Stewart Lee: "I don't think a 16-year-old me would want to be a comedian"

Stewart Lee in Edinburgh
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Stewart Lee. There are few names which carry more significance in contemporary British comedy.

Not only has Lee worked in the industry for over two decades alongside luminaries such as Richard Herring, Steve Coogan, Armando Iannucci and Chris Morris, has helped to shape the careers of comedians such as The Mighty Boosh and even writes for Harry Hill.

With the furore which surrounded the Jerry Springer: The Opera firmly behind him Lee is now riding high with a new-found recognition of his work. His show Comedy Vehicle has been commissioned by the BBC for another two series; he has a DVD out; he’s even being recognised in the street again and plagued by Twitter posts of his whereabouts across London.

Listen: Stewart Lee interview in full

We meet in Clissold Park, near where he lives in Stoke Newington. Lee has lived in the area for around fifteen years and, as we walk through the park, he tells me how the newly re-opened café in the former manor house has sparked a local ‘couscous war’ over gentrification of the area. The Evening Standard blamed it on ‘an influx of political and media types over recent years including comedian Stewart Lee’.

“I’ve lived here for decades,” he says. As a man who isn’t too comfortable with journalists at the best of times, it’s the kind of sloppy work which proves his fears right.
At first glance Lee comes across as someone who feels a little put out that they have achieved celebrity status, as if it is an irritating side-effect of following his particular career path, and that if he could avoid it he would.

Considering he has been performing for over two decades you would think it’s something which he would have gotten used to but, as he explains, it’s not the fact he’s recognised, it’s that the public’s perception of celebrity has changed since the early days of Lee and Herring.

“I don’t really remember being recognised all that much back in the mid-nineties, although we did get two million viewers [for Lee & Herring], but I also don’t remember it being too inconvenient particularly. Probably because there wasn’t anything I had to get on with particularly.” Lee says.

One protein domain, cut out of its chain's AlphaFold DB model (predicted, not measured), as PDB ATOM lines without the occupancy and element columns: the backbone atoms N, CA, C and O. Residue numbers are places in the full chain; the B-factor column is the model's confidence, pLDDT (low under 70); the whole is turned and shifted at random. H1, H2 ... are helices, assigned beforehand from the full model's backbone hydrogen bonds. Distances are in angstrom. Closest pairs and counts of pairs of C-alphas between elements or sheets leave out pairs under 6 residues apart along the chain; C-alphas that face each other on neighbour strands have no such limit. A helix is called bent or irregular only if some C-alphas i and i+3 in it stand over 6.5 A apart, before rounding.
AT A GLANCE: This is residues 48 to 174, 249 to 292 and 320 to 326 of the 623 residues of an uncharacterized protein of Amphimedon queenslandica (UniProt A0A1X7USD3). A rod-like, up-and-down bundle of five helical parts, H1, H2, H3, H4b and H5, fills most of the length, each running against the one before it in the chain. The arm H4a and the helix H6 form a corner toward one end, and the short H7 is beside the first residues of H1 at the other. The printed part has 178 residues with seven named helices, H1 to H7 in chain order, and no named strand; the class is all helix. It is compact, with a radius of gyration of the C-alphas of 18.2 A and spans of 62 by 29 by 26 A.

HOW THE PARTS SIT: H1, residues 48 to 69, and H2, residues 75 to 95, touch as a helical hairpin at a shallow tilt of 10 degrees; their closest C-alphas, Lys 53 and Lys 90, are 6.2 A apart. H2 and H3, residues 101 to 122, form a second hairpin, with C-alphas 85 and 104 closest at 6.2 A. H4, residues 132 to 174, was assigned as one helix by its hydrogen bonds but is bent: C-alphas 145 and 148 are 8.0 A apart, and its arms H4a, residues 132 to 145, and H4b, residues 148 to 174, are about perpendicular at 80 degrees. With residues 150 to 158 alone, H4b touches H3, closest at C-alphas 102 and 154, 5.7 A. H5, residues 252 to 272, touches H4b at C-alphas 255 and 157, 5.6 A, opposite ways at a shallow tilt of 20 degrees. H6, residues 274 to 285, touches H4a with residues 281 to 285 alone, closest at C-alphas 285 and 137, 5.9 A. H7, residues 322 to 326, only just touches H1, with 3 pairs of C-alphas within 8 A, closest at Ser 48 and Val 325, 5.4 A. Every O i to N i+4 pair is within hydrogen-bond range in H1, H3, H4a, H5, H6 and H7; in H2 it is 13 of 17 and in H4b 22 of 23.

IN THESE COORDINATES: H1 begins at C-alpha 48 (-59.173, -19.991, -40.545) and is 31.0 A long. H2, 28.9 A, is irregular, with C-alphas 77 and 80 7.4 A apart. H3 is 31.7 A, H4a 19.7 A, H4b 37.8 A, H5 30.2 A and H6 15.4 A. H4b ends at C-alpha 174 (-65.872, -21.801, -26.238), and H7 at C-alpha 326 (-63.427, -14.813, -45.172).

“I remember my dad, my dad lived abroad and he came to stay with me in around 1998 when Richard Not Judy was on and I remember two things.

“One, it was a Friday night and he wanted to go to the pub where I lived in Finsbury Park and I said ‘I don’t want to do that, as a Friday night after-work pub is the sort of place I might get recognised a lot and it could be a bit annoying’, and he said ‘Oh you think you’re famous do you?’

“And then one day, a bloke had shouted at me on escalator ‘Oi Stew’ and a guy in a van had shouted ‘Oi Stew’ and this happened about four times. My Dad went, ‘God you know loads of people’, he never realised. He thought I knew these random people in vans or cars that I didn’t recognise, but I never remember it being a problem.”

"I had no personal scenery at all between say 1998 and 2009. What changed in the meantime is Twitter, social networking and it’s much worse now as you feel like you’re bascially tracked and feel paranoid all the time and you have to be on your best behaviour.

“Now what I would love to do, if I can get out of the venue in time, is get to a pub and get one or two pints of a local bitter that I wouldn’t be able to get in London. That’s perfect.”

Lee says that one of the worst things about being a comedian is being known, which is the opposite of what many up-and-coming comedians' believe – and what many comedy agent’s pursue.

“First of all, when I was 17, I wanted to be a comedian because I'd seen Ted Chippington, Phill Jupitus when he was a punk poet, and I’d seen Alexei Sayle on television.

“Then in the Fringe I saw Sadowitz, Arthur Brown and Norman Lovett and all the weirdos and Oscar McLennon – who was more like a performance artists but did the circuit. And they made me – as a teenager who liked The Fall and Samuel Beckett, I was a bit pretentious – they made me want to be a comedian.